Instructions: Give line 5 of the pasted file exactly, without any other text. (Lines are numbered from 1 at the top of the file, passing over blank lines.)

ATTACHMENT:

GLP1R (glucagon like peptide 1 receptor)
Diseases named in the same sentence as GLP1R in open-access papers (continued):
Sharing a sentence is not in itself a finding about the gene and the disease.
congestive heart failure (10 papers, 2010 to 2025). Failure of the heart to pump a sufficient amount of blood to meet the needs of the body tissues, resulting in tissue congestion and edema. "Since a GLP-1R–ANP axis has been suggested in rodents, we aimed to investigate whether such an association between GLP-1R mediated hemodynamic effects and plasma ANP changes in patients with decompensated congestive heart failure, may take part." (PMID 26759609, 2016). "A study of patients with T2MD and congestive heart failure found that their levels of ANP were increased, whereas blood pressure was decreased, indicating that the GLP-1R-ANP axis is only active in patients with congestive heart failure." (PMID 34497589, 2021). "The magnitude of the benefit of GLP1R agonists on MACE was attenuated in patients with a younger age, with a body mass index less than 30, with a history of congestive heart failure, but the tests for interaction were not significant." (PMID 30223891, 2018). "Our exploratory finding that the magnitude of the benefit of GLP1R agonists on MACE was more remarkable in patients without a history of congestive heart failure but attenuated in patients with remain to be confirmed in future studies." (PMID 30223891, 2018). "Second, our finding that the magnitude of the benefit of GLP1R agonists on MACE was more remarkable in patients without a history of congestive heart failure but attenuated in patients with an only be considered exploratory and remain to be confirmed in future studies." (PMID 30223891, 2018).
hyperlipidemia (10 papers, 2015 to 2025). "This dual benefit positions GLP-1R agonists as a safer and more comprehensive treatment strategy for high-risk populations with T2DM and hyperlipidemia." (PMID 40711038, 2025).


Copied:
hyperlipidemia (10 papers, 2015 to 2025). "This dual benefit positions GLP-1R agonists as a safer and more comprehensive treatment strategy for high-risk populations with T2DM and hyperlipidemia." (PMID 40711038, 2025).